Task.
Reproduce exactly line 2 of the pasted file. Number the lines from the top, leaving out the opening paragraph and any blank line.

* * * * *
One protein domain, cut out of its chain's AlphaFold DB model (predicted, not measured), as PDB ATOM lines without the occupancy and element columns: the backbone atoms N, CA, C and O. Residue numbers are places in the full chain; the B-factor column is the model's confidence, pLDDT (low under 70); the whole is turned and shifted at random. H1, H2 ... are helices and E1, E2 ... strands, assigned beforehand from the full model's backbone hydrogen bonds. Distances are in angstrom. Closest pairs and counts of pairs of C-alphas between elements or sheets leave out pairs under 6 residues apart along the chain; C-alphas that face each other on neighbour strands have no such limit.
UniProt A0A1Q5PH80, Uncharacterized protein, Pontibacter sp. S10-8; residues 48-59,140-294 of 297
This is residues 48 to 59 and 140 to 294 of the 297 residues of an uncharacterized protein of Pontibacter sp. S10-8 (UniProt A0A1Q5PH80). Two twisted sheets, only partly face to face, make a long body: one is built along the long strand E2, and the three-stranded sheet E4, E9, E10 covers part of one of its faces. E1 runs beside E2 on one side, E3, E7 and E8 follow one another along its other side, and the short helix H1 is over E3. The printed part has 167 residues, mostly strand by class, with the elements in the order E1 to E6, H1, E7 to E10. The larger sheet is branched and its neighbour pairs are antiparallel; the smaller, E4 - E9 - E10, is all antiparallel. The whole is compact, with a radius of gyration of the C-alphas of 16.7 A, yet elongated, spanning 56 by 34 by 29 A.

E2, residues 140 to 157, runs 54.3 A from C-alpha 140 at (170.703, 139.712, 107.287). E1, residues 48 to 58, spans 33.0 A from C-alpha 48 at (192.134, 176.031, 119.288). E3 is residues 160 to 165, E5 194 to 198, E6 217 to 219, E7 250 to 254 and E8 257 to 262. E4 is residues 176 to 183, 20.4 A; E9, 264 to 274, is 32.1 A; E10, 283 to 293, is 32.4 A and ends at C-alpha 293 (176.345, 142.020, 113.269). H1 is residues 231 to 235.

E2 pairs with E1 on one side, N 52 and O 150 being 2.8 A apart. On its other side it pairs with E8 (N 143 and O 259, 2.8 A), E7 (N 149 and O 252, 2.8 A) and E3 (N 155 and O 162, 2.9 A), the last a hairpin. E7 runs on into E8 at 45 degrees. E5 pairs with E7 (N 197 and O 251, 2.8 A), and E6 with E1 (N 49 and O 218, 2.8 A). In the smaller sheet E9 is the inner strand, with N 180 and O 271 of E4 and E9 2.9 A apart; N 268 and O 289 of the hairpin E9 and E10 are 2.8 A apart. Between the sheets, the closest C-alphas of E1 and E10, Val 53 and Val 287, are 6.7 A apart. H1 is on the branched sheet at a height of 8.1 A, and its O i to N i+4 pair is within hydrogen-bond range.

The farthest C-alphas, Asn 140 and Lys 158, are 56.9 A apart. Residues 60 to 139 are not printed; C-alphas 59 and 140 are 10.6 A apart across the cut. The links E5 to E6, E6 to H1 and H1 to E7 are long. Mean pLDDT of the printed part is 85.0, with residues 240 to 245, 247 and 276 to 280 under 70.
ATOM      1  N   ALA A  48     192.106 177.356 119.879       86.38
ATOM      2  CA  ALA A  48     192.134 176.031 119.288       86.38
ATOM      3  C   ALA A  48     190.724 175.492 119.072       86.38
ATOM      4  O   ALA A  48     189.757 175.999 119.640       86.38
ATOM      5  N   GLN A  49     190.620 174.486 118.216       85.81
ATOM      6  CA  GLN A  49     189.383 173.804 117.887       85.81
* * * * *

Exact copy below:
This is residues 48 to 59 and 140 to 294 of the 297 residues of an uncharacterized protein of Pontibacter sp. S10-8 (UniProt A0A1Q5PH80). Two twisted sheets, only partly face to face, make a long body: one is built along the long strand E2, and the three-stranded sheet E4, E9, E10 covers part of one of its faces. E1 runs beside E2 on one side, E3, E7 and E8 follow one another along its other side, and the short helix H1 is over E3. The printed part has 167 residues, mostly strand by class, with the elements in the order E1 to E6, H1, E7 to E10. The larger sheet is branched and its neighbour pairs are antiparallel; the smaller, E4 - E9 - E10, is all antiparallel. The whole is compact, with a radius of gyration of the C-alphas of 16.7 A, yet elongated, spanning 56 by 34 by 29 A.